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[ The PC Guide | Systems and Components Reference Guide | Hard Disk Drives | Hard Disk Logical Structures and File Systems ]

Clusters and File Allocation

As I have been explaining in various sections in this discussion of hard disk structures and file systems, the purpose of the file system is to organize data. The most popular file system in the PC world is the FAT family of file systems: FAT12, FAT16, VFAT and FAT32. All of these file systems use a specific technique for dividing the storage on a disk volume into discrete chunks, to balance the needs of efficient disk use and performance. These chunks are called clusters. The process by which files are assigned to clusters is called allocation, so clusters are also sometimes called allocation units.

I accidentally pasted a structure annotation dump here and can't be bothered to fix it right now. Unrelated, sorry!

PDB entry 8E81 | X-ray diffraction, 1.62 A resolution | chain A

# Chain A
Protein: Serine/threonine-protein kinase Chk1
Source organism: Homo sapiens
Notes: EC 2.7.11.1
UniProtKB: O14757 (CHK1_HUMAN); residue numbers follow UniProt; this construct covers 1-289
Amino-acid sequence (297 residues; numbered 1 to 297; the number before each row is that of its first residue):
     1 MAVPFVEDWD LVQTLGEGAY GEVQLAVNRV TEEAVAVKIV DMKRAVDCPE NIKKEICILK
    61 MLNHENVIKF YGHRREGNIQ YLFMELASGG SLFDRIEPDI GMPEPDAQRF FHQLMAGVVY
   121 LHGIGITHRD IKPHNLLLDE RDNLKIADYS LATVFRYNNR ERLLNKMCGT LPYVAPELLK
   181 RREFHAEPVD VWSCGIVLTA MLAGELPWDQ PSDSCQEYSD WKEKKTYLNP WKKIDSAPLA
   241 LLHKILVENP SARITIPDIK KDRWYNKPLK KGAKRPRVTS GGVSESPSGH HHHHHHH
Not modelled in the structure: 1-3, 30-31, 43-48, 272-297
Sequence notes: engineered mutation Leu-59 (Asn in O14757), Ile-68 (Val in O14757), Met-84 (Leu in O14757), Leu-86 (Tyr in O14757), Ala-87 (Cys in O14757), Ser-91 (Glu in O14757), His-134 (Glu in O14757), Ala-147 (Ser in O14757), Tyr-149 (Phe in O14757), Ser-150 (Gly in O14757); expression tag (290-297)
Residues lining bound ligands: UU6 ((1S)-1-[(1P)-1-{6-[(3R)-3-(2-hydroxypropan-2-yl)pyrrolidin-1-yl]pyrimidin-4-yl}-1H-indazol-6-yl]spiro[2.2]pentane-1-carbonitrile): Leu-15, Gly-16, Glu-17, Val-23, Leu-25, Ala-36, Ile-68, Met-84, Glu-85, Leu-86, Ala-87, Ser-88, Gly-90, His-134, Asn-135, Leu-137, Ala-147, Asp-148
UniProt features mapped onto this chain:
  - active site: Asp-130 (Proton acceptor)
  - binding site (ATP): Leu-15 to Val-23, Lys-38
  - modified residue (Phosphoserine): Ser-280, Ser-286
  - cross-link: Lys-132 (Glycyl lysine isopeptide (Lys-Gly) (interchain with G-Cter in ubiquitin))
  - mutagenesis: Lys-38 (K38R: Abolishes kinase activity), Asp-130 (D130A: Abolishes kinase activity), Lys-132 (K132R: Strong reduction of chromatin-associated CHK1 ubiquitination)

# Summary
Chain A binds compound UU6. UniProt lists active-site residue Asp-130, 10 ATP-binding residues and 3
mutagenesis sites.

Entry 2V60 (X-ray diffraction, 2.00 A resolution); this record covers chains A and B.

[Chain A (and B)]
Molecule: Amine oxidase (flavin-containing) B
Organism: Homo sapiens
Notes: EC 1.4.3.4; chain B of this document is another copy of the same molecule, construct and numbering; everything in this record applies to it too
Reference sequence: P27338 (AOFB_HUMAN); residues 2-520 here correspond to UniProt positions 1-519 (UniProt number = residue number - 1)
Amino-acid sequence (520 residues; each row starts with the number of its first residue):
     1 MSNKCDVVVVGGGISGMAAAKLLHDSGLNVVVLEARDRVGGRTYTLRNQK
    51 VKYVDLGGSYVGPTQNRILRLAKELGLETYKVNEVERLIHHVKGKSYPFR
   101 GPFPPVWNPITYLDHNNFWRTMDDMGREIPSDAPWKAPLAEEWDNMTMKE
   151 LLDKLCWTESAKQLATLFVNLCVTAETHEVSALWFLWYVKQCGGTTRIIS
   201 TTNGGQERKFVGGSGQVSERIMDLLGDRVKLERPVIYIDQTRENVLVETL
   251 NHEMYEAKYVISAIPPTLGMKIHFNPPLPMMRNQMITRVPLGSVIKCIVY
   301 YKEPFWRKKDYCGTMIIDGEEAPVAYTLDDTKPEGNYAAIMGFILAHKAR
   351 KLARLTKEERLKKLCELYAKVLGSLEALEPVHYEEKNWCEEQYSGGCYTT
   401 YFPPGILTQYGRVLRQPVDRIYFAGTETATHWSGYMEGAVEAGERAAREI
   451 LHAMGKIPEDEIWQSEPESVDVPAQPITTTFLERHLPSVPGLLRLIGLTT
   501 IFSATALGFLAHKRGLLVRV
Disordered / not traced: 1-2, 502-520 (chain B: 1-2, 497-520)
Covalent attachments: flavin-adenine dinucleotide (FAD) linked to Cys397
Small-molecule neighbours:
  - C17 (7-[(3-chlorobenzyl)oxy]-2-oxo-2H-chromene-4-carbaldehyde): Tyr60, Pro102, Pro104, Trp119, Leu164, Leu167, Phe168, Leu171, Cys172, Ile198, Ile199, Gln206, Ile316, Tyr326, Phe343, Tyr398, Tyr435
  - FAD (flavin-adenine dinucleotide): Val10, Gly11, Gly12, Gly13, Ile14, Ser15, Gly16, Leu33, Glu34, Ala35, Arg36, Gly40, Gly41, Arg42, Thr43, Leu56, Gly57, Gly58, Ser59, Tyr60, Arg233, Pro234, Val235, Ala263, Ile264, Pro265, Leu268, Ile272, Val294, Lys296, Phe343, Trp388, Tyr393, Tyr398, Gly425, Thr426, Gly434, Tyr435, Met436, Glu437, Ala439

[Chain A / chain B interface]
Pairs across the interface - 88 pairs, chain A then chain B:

In this section I describe how FAT file system clusters and file allocation work. I start by describing what clusters are themselves. I then talk about the mechanism by which clusters are assigned to files. I explain how the FAT file system handles deleting files--and undeleting them as well. I then discuss how the cluster system can cause the file system to become fragmented. I conclude with a discussion of file system errors that can occur under the FAT file system.

Next: Clusters (Allocation Units)

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